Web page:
the publication of her new novel, Dark Mermaids, which deals with the
doping of East German athletes (a topical piece, considering the recent WADA
revelations). Being part of Swansea University's creative writing
programme, means being involved de facto with books or writing or publishing
(likely all three) in some way. So you see, it's not so easy for me to imagine
the reader who doesn't work directly with books. Maybe it's easier for you.
Maybe it is you, reader. Maybe you'd prefer I put the fourth wall back where it
I know people read on holiday; that's why the WH Smith at Heathrow has more
copies in stock of the number one bestseller than my first poetry collection
will ever sell. Holiday readers aren't who I'm talking about. I'm not curious
about people who read only when there they're going to be out in the sun for
longer than it takes to read a magazine. I have some understanding of the
incidental reader. I want to know about the person who reads when he or she
could be doing something else. I'm interested in the people who walk into a
Waterstone's and skip past the tables full of books with stickers on them and
head straight for the shelves. Ooh, the danger! No employee recommendation, no
buy-two-get-one-free deal, just the author and title to entice this reader
into, perhaps, thumbing through to the beginning and reading the first
paragraph. The readers who seek out things to read.
I'm interested, primarily, because I can't be sure such people aren't chimeras.
It's a different prospect entirely for a playwright like David Britton, whose Windsongs
of the Blessed Bay played to packed houses during its recent run at
Taliesin, and enjoyed, I'm sure, similarly bountiful audiences touring Wales.
He can sit in the audience and survey the crowd, hear them laugh when
Australian bushranger Moondyne Joe brings his unique anecdotes to the play, or
the astonished breaths when the giant Bendigeidfran puppet makes his entrance.
But an author can't see a reader's engagement in the same way. Recent MA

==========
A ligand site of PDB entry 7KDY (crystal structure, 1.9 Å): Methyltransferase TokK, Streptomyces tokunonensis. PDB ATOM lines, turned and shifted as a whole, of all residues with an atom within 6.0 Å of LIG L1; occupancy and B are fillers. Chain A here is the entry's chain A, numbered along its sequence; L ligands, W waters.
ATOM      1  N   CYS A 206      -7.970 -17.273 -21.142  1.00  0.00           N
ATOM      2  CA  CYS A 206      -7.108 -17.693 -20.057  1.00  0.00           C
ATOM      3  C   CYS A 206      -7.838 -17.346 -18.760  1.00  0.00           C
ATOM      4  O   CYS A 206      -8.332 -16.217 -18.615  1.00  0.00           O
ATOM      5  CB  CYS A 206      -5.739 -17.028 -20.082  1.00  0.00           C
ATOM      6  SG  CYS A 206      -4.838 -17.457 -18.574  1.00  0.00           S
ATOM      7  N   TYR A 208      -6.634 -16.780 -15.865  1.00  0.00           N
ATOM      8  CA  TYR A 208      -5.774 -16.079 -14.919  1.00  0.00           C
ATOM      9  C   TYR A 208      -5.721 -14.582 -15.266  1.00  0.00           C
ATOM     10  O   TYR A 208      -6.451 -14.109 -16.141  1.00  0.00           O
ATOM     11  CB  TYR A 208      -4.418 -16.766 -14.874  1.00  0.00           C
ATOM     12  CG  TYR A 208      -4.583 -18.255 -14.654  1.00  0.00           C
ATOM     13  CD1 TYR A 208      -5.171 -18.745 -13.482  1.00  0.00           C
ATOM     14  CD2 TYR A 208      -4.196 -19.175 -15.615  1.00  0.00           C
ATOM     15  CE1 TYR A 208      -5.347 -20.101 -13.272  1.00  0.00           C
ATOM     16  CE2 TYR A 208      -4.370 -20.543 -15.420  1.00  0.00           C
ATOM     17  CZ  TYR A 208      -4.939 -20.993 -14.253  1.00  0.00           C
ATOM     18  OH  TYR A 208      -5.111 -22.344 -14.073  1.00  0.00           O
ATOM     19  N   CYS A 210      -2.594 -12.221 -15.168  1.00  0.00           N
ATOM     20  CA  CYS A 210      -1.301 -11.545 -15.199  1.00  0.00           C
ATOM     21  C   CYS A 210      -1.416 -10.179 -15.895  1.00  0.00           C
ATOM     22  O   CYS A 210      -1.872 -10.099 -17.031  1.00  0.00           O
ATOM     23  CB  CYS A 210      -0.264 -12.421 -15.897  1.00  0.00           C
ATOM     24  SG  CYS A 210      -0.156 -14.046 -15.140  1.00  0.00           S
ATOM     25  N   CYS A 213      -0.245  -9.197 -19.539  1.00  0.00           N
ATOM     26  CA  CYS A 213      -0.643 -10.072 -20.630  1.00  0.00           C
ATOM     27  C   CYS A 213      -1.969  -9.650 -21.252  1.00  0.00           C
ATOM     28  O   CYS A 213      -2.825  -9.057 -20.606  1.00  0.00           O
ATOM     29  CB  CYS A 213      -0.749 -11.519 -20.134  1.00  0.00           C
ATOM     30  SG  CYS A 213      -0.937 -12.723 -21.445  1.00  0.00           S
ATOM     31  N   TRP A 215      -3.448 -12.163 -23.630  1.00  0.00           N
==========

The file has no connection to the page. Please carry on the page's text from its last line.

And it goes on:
graduate, Rebecca John, can't see the readers enjoying her prize-winning short
story collection Clown's Shoes; can't see how the superbly-crafted
stories affect each of her readers. And when colleague and bad film aficionado
Nicko Vaughan launches her book Rubber Sharks and
Wooden Acting: The Ultimate Bad Movie Guide, she'll be able to see
people buying the book, which is a boost to the ego, but she won't see them
reading it. Writers can't know their readers – not in a way that wouldn't
involve the police.
All these words and I'm no closer to knowing who reads for reading's sake. How
about you? Have you stumbled here – even better, come here deliberately – to
the latest instalment of the Swansea Review because you're simply
interested to read what we've published? I hope so, because where and what we
publish is a pointless debate if there's nobody interested in reading it.
Dr Alan Kellermann’s poems have appeared in such journals as Agenda, Poetry Ireland Review, Planet, New Welsh Review and Main Street Rag (USA). His first full collection, You, Me and the Birds was published by Parthian Books. He won the Eleanor B North and Judson Q Owen awards from Sigma Tau Delta, the International English Honor Society. In 2013, he became poetry editor for Parthian Books. He is currently finalising an epic, working on a second collection, and editing three new Parthian poetry titles. Alan is Lecturer in Creative Writing at Swansea University.